“But is the admission of West Virginia into the Union expedient? This, in my general view is more a question for Congress than for the Executive. Still, I do not evade it. More than on anything else it depends on whether the admission or rejection of the New State would under all the circumstances, tend the more strongly to the restoration of the National authority throughout the Union. That which helps most in this direction is the most expedient at this time. Doubtless, those remaining in Virginia would return to the Union, so to speak, less reluctantly without the division of the old State, than with it, but I think we could not save as much in this quarter by rejecting the New State as we should lose by it in West Virginia. We can scarce dispense with the aid of West Virginia in this struggle, much less can we afford to have her against us in Congress and in the field. Her brave and good men regard her admission into the Union as a matter of life and death. They have been true to the Union under very severe trials. We have so acted as to justify their hopes and we cannot fully retain their confidence and cooperation if we seem to break faith with them. In fact, they could not do so much for us if they would.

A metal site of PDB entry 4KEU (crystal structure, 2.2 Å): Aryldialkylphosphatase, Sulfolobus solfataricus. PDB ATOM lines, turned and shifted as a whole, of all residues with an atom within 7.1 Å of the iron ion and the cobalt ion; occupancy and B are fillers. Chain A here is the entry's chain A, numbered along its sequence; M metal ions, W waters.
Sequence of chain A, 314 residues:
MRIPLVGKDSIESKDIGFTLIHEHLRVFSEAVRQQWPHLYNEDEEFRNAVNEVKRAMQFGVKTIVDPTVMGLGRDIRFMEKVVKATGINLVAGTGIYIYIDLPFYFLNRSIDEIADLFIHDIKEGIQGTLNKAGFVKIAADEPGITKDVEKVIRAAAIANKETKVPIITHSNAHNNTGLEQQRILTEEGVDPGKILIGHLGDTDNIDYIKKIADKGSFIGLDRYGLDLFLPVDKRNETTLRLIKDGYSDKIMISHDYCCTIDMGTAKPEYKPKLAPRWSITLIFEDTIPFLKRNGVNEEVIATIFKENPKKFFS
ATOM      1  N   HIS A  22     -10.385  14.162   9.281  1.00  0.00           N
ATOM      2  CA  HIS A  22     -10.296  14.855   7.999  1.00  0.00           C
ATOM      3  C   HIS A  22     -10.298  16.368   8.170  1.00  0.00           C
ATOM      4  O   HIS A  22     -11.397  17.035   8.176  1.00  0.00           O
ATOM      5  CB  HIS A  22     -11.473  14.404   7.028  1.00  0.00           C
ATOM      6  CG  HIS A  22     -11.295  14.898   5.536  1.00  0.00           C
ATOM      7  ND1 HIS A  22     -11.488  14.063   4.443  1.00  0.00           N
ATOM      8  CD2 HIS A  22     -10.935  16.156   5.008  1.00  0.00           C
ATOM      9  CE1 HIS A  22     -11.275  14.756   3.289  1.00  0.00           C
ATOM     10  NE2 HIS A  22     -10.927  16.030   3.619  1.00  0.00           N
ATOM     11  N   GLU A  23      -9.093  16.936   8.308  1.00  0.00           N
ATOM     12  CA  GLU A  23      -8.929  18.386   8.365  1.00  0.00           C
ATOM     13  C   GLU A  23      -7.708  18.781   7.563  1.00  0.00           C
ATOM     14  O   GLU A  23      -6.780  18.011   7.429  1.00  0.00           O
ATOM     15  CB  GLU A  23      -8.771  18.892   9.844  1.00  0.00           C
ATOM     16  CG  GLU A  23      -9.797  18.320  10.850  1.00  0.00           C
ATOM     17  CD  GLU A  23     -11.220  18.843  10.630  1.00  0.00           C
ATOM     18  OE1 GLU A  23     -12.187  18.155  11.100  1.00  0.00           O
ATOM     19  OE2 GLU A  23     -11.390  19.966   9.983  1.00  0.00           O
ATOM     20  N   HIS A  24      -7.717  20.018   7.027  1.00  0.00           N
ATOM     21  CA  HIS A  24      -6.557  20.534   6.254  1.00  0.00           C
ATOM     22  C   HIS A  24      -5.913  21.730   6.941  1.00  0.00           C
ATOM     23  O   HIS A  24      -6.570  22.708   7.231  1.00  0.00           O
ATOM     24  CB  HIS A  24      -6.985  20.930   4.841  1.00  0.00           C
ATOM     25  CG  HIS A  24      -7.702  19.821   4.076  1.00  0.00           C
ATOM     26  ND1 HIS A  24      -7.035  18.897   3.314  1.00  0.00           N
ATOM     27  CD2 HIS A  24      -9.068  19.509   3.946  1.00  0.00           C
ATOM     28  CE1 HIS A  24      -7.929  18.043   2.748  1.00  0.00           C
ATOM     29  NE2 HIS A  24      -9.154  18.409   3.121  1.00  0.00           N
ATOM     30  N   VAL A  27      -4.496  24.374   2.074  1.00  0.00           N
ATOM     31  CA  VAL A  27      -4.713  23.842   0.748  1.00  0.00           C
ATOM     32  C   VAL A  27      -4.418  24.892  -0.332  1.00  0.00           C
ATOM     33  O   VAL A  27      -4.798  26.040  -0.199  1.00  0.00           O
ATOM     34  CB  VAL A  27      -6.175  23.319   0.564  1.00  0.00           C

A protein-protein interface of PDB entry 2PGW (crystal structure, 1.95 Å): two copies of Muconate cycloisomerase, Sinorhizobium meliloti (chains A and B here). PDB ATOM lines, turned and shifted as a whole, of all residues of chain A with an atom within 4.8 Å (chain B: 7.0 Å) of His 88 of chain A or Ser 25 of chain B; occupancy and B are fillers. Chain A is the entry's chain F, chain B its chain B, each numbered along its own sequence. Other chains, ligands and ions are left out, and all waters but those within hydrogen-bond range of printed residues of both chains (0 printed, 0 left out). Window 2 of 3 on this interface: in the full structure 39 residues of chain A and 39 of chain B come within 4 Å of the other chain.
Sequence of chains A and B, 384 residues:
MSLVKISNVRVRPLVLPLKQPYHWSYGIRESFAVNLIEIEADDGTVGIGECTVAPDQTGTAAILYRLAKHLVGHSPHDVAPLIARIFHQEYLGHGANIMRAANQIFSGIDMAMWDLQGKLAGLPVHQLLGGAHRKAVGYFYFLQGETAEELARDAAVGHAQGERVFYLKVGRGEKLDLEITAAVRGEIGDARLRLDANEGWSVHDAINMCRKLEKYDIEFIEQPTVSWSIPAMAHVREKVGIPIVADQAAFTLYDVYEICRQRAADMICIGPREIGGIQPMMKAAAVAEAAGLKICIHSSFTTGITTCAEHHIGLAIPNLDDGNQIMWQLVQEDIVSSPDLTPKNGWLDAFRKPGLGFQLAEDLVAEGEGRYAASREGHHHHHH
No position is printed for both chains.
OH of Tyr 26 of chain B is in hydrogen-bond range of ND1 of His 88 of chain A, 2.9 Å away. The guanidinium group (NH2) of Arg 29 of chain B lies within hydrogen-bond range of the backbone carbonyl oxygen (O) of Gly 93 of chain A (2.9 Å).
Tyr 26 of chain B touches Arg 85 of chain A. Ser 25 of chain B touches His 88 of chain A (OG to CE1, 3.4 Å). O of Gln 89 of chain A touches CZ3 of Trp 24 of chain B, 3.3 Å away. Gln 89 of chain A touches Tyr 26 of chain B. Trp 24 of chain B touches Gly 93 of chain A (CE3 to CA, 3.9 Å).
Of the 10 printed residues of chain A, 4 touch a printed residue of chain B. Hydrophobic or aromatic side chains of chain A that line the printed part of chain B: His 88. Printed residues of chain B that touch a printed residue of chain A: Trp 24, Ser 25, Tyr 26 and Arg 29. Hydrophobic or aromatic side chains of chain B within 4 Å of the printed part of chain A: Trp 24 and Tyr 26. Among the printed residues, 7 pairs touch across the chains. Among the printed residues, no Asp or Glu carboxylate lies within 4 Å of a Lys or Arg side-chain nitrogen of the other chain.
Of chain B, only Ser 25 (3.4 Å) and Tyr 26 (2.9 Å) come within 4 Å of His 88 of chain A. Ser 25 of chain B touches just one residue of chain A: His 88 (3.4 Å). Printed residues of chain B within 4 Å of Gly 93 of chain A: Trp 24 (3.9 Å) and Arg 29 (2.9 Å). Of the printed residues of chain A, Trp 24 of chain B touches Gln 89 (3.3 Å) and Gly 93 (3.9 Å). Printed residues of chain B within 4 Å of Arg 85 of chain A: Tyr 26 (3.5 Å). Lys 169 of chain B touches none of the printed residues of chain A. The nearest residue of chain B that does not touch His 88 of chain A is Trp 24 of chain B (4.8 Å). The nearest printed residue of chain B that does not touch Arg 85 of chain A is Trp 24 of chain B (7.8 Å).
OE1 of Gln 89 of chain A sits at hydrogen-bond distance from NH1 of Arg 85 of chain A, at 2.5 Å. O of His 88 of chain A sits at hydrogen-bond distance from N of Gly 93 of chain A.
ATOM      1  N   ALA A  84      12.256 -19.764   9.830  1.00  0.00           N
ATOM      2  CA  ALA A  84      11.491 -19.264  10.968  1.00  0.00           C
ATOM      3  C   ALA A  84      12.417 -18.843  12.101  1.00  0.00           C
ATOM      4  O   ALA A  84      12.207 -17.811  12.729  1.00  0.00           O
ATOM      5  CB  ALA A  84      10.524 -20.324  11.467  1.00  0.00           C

“Again, the admission of the New State turns that much slave soil to free and this is a certain and irrevocable encroachment upon the cause of the rebellion.

    “The division of the State is dreaded as a precedent. But a measure made expedient by war is no precedent for times of peace. It is said that the admission of West Virginia is secession and tolerated only because it is our secession. Well if we call it by that name, there is still difference enough between secession against the Constitution and secession in favor of the Constitution. I believe the admission of West Virginia into the Union is expedient.”